How to Build More Efficiency into Your Business

business efficiency

“How do I make my business more efficient?” is a question business owners or CEOs might ask themselves every day. While what constitutes “efficiency” might differ from one industry to the next, generally speaking, an efficient business is one that manufactures (and/or distributes) the products it sells without excessive cost, effort or waste. The result of this focus on efficiency means such businesses can afford to deploy greater resources for growth-related operations (including research and development) while keeping expenditures down and profits high.

So how can you go about building more efficiency into your business? As any TAB Business Owner Advisory Board member might tell you, look first into your own style of working and leadership (and then the rest of the business):

Get out of “reactive” mode. Too many CEOs waste valuable time and energy focusing on tasks that are urgent, but not important. “Putting out fires” shouldn’t be at the top of your job description.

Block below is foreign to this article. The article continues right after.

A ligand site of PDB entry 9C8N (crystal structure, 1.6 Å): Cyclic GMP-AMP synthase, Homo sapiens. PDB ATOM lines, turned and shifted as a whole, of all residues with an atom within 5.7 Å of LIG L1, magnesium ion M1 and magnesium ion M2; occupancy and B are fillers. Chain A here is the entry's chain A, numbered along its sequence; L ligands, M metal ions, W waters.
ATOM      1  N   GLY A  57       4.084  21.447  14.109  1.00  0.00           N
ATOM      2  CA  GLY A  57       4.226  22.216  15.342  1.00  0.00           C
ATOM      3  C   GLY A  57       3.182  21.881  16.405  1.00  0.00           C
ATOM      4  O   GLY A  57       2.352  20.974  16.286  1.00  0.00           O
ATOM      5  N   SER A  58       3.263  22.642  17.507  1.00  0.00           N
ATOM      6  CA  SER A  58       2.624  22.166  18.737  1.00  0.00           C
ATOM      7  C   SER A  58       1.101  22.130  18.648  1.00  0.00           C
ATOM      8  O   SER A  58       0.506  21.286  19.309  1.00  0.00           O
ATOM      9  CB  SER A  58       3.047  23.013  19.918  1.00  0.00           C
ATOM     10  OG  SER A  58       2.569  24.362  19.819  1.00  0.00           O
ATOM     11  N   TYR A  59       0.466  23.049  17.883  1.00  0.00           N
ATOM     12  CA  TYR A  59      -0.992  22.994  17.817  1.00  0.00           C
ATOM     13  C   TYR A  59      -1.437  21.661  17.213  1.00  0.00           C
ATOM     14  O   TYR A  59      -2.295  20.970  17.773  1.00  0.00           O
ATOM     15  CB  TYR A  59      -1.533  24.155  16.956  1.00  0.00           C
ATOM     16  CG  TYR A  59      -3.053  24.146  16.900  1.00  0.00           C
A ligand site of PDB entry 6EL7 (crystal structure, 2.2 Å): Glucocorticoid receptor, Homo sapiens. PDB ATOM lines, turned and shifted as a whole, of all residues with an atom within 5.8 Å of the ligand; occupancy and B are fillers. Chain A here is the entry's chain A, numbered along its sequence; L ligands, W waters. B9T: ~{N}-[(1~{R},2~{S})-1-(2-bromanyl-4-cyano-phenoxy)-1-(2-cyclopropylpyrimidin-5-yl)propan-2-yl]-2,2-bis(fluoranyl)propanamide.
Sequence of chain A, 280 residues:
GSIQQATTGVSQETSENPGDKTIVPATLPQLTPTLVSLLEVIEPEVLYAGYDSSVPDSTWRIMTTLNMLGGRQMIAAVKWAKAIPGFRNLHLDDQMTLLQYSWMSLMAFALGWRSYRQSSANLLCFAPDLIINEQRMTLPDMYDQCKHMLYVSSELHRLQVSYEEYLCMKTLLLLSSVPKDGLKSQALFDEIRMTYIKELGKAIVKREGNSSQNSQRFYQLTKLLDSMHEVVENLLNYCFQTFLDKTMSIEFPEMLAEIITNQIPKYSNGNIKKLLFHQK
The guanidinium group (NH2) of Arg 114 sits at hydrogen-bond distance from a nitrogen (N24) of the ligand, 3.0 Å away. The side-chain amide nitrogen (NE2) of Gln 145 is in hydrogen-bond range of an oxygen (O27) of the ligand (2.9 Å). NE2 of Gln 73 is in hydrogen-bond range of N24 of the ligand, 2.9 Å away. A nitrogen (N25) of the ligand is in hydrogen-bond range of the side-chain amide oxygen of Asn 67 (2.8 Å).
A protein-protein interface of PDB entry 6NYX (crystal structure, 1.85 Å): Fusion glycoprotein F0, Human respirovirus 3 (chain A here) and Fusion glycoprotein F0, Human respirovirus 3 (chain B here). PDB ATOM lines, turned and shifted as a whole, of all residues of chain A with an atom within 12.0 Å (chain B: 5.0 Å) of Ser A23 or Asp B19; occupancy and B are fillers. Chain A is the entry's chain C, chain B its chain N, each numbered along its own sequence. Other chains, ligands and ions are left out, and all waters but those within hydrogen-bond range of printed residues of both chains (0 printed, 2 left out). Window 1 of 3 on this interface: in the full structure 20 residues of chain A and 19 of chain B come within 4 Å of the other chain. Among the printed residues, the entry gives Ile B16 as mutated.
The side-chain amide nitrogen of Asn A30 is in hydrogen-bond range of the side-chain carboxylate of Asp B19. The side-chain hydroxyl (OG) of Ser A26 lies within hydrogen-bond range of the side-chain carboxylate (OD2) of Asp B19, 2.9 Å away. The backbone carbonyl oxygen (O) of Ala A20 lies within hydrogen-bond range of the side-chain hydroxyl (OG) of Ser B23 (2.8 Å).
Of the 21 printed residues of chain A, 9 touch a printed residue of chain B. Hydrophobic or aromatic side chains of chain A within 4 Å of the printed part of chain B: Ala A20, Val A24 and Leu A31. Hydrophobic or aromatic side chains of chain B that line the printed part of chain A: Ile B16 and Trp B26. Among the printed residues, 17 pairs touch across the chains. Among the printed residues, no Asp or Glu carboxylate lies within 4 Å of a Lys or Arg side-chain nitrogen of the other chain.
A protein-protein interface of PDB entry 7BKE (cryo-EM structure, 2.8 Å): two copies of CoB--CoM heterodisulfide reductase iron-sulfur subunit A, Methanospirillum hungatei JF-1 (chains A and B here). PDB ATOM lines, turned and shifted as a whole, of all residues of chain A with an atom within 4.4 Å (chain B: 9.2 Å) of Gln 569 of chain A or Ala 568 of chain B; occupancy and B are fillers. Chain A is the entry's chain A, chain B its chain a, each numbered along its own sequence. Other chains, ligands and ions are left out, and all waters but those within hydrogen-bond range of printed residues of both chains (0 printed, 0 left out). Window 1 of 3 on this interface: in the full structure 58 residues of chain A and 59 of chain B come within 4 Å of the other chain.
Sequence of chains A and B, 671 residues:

Improving efficiency begins by looking closely at “where you’re losing time,” but this requires that you acknowledge “when you’re being stubborn and when you’re refusing to let go of the reins.” In other words, start delegating today.

Never hold a meeting without a specified purpose and time-limit. By and large, company meetings are inefficient. Leaders call them for vague reasons, inviting too many (and therefore, the wrong) people, and no one dares suggest the meeting should end sooner, rather than later.

Look at the possibility of convening a 15-minute “meeting of the day” where employees and/or managers can quickly describe their current work situation and then release people to go do their jobs.

Get rid of obstacles to communications. Often in a large company, there’s no centralised method for sharing valuable information, due to silos or independent divisions. Smaller businesses aren’t immune to communications obstacles either, particularly if the company culture doesn’t encourage people to share news and insights that might make overall operations more efficient.

With modern technology, there’s no excuse for not keeping everyone in the loop. Whether through video conferencing software or cloud-based intranets, don’t sacrifice efficiency due to miscommunication or other related issues.